Girl in Florence aka Georgette Jupe

I started this blog as a writing outlet for me to share what it is I adore about the beautiful city of Florence and Italy also sharing travel tips and stories along the way. Now 'Girl in Florence' includes advice for Florence, artisan features, interviews with locals, tips for life in Italy and travel posts from all over Europe. I'd love to think of myself as a fearless badass but If I am keeping it 100% real on this blog a quote that I sort of live by is"I haven't failed. I've just found 10,000 ways that won't work." I hope you enjoy this journey with me.

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Locals I Love – Birgitte Brøndsted

02.10.2014 11 Comments

Locals I Love – Birgitte Brøndsted

02.10.2014 11 Comments

I have been following the lovely blog of Birgitte Brøndsted for a number of years now, her photos show just how beautiful she sees the landscape around her and honestly leave me a little at awe. She lives in Florence together with her daughter Matilde and their two cats. Birgitte holds an MA from Copenhagen Business School in Italian Business Language and is a state authorized translator in Danish and Italian. Previously she worked at the Danish embassy in Rome for seven years mainly promoting Danish art and artists and handling press affairs, but now works on her own as a translator and photographer.

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In Birgitte’s words “Photography means the world to me. I started doing photography around 7 years ago. For many years it was only a hobby but for the past couple of years it has also become my job. I am specialized in lifestyle portraiture, mainly children and families, but I also do travel photography which is my big passion. Photography is also the reason why I started my blog A DUSTY OLIVE GREEN. On the blog I share my photos and I have created three online city guides to Rome, Florence and Copenhagen which I constantly update with new entries. I love blogging! Birgitte was a great interview and I look forward to enjoying her beautiful photos for years to come, let’s get to know her a little better

Vital Details

your name –  Birgitte Brøndsted

nationality  – Danish

profession – Photographer, blogger and translator

favorite drink –  Red wine

How long have you lived in Italy and where are you from originally.

I am originally from Copenhagen where I grew up. Since I was 19 years old I have lived abroad on and off, mainly in Italy but also 10 months in Madrid and 3 months in Paris. Since 2003 I have lived permanently in Italy, mainly in Rome but for the past three years I have been here in Florence. I think I have lived in Italy for a total of around 14 years.

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What brought you to Florence and why did you decide to stay

Actually my daughter brought me to Florence. I have lived most of my “Italy years” in Rome. In 2006 during a work trip to Florence I met the father of my daughter. For almost five years we had a long distance/weekend relationship between Florence and Rome. In the beginning of 2011 our daughter was born in Rome and since I had one year of maternity leave from my job I moved to Florence so we could be together. When it was time to start working again I decided to quit my job and stay here.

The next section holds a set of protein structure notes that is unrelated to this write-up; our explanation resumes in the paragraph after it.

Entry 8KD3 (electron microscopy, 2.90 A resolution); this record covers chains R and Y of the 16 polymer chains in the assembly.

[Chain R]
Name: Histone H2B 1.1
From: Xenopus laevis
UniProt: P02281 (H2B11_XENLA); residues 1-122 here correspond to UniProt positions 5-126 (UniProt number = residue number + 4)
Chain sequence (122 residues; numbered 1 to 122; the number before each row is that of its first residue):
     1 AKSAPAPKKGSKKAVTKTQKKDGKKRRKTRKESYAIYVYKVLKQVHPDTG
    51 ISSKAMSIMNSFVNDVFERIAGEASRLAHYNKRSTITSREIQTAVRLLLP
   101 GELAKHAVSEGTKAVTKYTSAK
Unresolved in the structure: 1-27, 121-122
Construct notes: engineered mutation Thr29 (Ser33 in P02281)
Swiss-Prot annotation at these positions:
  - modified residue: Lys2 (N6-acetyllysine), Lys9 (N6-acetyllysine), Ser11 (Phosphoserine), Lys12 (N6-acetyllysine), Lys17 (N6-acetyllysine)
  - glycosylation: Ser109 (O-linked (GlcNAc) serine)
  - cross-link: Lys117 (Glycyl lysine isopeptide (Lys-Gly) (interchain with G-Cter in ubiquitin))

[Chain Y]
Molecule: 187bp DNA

I love Rome more than any other place in the world but it’s not an easy city to live in and after having gotten used to Florence and the easy every day life here it seemed impossible to go back to Rome – especially with a little girl.

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What are you up to in Florence? Work, daily life, passions?

Well, to continue the story I am now a single mum. I have lived alone with my daughter for a little over two years now. Being a single mum in a country that’s not your own without grand parents or other family members to help you isn’t exactly easy, but I think we do quite well 🙂 I work on my own as a photographer and translator and I have a very flexible work life which makes every day life a bit easier. Also my daughter has been in public daycare since she was 19 months old and we have been extremely lucky with the schools we have chosen for her.
As a freelancer my work life varies a lot. Some weeks I have to work all day and night and other weeks can be completely free. That’s the conditions and I don’t complain. I love working on my own, I love the freedom it gives me and most of all I love what I do.
A typical day starts at 7 am. We wake up and have our breakfast at home. Then I walk Matilde to school and on my way home I always stop at my local coffee shop for a second cappuccino. These little rituals are so important to me and they are one of the reasons why I love living in Italy.
I work from home unless I have a photo shoot of course. A typical day can include both translations, blogging and photo editing. During weekends we usually try to get out of the house and enjoy the city. We use the green spots in Florence a lot and sometimes we’ll jump on a train and go and see something new. That’s one of the things I love about Florence, that it’s so easy to get anywhere by train even for just one day.

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As for my passions? Photography. Every single day.

Livorno -® Birgitte Br+©ndsted

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Livorno: Photo by Birgitte Brøndsted

What annoys you about Florence? Tell me the truth!

To be honest not much. I think I have been in Italy for so long now that I have gotten used to most stuff. Another thing you have to remember is that I came here from Rome. When you have lived in Rome it is difficult to complain about Florence. To me public offices and public transportation work absolutely fine in Florence compared to what I have experienced in Rome.